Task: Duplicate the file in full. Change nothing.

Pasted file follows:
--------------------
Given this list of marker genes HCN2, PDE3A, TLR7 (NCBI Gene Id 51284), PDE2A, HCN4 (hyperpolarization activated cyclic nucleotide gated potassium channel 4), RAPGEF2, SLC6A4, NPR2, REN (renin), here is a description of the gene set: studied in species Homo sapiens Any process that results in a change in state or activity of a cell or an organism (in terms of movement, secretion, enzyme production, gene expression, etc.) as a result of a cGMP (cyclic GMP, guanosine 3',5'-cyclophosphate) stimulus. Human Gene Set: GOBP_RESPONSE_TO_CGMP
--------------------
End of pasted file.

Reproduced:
Given this list of marker genes HCN2, PDE3A, TLR7 (NCBI Gene Id 51284), PDE2A, HCN4 (hyperpolarization activated cyclic nucleotide gated potassium channel 4), RAPGEF2, SLC6A4, NPR2, REN (renin), here is a description of the gene set: studied in species Homo sapiens Any process that results in a change in state or activity of a cell or an organism (in terms of movement, secretion, enzyme production, gene expression, etc.) as a result of a cGMP (cyclic GMP, guanosine 3',5'-cyclophosphate) stimulus. Human Gene Set: GOBP_RESPONSE_TO_CGMP